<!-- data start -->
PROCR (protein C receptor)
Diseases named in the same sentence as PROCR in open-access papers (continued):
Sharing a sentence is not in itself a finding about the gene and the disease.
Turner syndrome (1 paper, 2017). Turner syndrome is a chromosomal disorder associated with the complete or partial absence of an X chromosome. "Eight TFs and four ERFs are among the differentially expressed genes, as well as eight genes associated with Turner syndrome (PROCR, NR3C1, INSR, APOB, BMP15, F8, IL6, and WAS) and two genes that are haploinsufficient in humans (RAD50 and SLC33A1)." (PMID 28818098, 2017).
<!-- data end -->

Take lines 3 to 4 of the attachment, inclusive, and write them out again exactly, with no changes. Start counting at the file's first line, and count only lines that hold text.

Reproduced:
Sharing a sentence is not in itself a finding about the gene and the disease.
Turner syndrome (1 paper, 2017). Turner syndrome is a chromosomal disorder associated with the complete or partial absence of an X chromosome. "Eight TFs and four ERFs are among the differentially expressed genes, as well as eight genes associated with Turner syndrome (PROCR, NR3C1, INSR, APOB, BMP15, F8, IL6, and WAS) and two genes that are haploinsufficient in humans (RAD50 and SLC33A1)." (PMID 28818098, 2017).